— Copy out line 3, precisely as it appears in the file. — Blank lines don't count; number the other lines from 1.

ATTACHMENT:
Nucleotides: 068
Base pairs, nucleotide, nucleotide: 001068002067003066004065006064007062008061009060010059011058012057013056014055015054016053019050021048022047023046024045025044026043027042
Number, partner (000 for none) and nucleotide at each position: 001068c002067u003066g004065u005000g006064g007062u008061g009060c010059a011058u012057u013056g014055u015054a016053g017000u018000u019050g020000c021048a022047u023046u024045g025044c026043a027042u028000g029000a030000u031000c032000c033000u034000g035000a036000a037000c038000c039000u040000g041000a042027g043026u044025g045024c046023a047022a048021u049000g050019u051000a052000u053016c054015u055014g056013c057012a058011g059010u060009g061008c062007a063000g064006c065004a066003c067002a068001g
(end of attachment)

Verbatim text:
Number, partner (000 for none) and nucleotide at each position: 001068c002067u003066g004065u005000g006064g007062u008061g009060c010059a011058u012057u013056g014055u015054a016053g017000u018000u019050g020000c021048a022047u023046u024045g025044c026043a027042u028000g029000a030000u031000c032000c033000u034000g035000a036000a037000c038000c039000u040000g041000a042027g043026u044025g045024c046023a047022a048021u049000g050019u051000a052000u053016c054015u055014g056013c057012a058011g059010u060009g061008c062007a063000g064006c065004a066003c067002a068001g